When you have used TRUE/FALSE results for your validations, it is a simple process to create an overall validation formula to examine all the validations. An overall validation can be linked to all the major sheets in the file, so you can immediately see when an error occurs. 

Assuming you have a centralised validation sheet, with TRUE/FALSE validations in the range B2:Z100, The following formulas can be useful.

=COUNTIF(B2:Z100,FALSE)
This counts how many validation errors there are.

=COUNTIF(B2:Z100,FALSE)=0
This will display TRUE if there are no errors and FALSE if there are any errors.

=IF(COUNTIF(B2:Z100,FALSE)=0,"OK","Error")
This will display the word Error if there are any errors and OK if not.

Figure 2.

How to solve rounding problems

I am not aware of a one-size-fits-all rounding solution for Excel. There are two common issues:

  • the sum of the rounded detail values doesn’t match the rounded total, see Figure 2 (above)
  • the total figure of the rounded values is not the sum of the rounded values, see Figure 3

Figure 3.

The following technique, which uses a balancing item, ensures the total is rounded correctly and the rounded detail values add up to the rounded total. Note, however, that this solution may not be suitable to use in all situations.

This technique, shown in Figure 4, requires you to identify a detail value that will be used as a balancing item. Typically, you use the largest value in the range. This value is used to make sure the rounded detail equals the rounded total.

This balancing item contains a formula that deducts all the other rounded detail values from the rounded total (cell C4 in Figure 4).

You need to validate the balancing item rather than the total. The balancing item must be within the accepted rounding tolerance. I have used a rounding tolerance of 2 (cell C13), because all the detail values in the range were rounded up.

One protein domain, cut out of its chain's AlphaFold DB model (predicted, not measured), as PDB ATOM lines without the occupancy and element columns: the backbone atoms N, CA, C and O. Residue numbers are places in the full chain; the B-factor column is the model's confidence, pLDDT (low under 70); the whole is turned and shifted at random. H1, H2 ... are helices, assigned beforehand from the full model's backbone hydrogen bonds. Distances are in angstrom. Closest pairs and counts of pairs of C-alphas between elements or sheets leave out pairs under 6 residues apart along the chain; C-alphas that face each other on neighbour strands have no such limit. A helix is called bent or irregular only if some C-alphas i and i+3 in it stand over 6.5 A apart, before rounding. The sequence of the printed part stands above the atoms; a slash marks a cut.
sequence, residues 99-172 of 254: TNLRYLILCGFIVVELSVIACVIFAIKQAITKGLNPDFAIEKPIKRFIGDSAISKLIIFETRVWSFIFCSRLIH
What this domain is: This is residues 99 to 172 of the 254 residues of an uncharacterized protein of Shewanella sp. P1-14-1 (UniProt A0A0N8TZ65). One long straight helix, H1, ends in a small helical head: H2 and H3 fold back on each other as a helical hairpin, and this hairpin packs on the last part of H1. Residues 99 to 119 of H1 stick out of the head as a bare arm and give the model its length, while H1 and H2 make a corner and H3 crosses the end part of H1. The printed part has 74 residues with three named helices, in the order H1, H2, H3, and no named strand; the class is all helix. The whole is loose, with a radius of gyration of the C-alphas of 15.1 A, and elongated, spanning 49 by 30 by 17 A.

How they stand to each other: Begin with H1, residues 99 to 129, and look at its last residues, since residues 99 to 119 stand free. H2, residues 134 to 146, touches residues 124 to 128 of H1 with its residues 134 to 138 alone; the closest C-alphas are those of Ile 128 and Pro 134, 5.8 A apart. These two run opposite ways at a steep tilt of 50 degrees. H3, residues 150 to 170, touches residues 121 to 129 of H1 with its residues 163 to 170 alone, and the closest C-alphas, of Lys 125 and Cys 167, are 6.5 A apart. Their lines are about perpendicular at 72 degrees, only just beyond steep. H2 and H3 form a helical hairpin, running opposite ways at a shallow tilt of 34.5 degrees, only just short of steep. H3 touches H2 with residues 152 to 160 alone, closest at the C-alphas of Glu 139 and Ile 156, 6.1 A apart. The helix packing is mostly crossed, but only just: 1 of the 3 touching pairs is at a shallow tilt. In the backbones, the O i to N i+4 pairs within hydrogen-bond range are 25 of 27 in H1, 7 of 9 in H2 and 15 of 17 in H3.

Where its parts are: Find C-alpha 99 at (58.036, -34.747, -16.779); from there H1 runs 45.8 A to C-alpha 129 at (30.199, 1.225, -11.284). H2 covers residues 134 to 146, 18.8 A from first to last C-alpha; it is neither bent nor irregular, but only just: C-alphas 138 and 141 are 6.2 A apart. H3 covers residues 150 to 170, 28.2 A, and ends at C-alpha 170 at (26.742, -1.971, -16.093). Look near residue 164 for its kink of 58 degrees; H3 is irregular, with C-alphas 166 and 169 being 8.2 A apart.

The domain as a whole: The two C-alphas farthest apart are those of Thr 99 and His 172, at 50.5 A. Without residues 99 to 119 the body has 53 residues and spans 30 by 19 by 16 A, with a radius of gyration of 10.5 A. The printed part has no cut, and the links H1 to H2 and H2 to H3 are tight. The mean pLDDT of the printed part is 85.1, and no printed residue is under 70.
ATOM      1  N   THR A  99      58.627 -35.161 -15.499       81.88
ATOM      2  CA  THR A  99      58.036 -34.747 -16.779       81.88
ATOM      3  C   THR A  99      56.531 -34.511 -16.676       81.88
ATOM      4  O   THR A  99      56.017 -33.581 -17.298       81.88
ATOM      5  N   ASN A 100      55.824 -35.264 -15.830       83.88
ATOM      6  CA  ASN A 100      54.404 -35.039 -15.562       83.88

Figure 4.

Rounding tolerance

The typical rounding tolerance is 1 unit, but there are times when most numbers in a range will be rounded up or most rounded down, as in Figure 4. This can cause a difference of more than 1. It can be useful to have a central input cell for the rounding tolerance value. It is usually set to 1, but if you have the occasional differences of 2, you can change the tolerance cell to 2 and all the validations should become valid.

All the validation formulas need to compare differences to this central tolerance cell value, rather than a hard-keyed 1. I typically use a range name for the tolerance value, as this makes it easier to use in formulas. 

Tips for a centralised validation sheet

Quick linking
When compiling a centralised validation sheet, you can save time by using the following technique. Once you have created a range of validations in a sheet, select the range and copy it, then go to the central validation sheet and select a blank cell. Press in sequence Alt H V N. This is a shortcut for Paste Link, which is in the Paste Special dialog. Paste Link creates links to all the individual cells in the copied range. You can then add a descriptive label for the new range of validations. Repeat this for all the validations in the file.

Navigation shortcut
Once you have centralised links to the individual sheet validations, you can use two shortcuts to navigate quickly between sheets. In the centralised validation sheet, select a linked cell and press Ctrl + [ to take you to the validation cell. To return to the central validation sheet, press in sequence the F5 function key, then Enter.

The companion video and Excel files (File 1 and File 2) will go into more detail to demonstrate these techniques.

Neale Blackwood CPA runs A4 Accounting, providing Excel training, webinars and consulting services to organisations around Australia. Questions can be sent to a4@iinet.net.au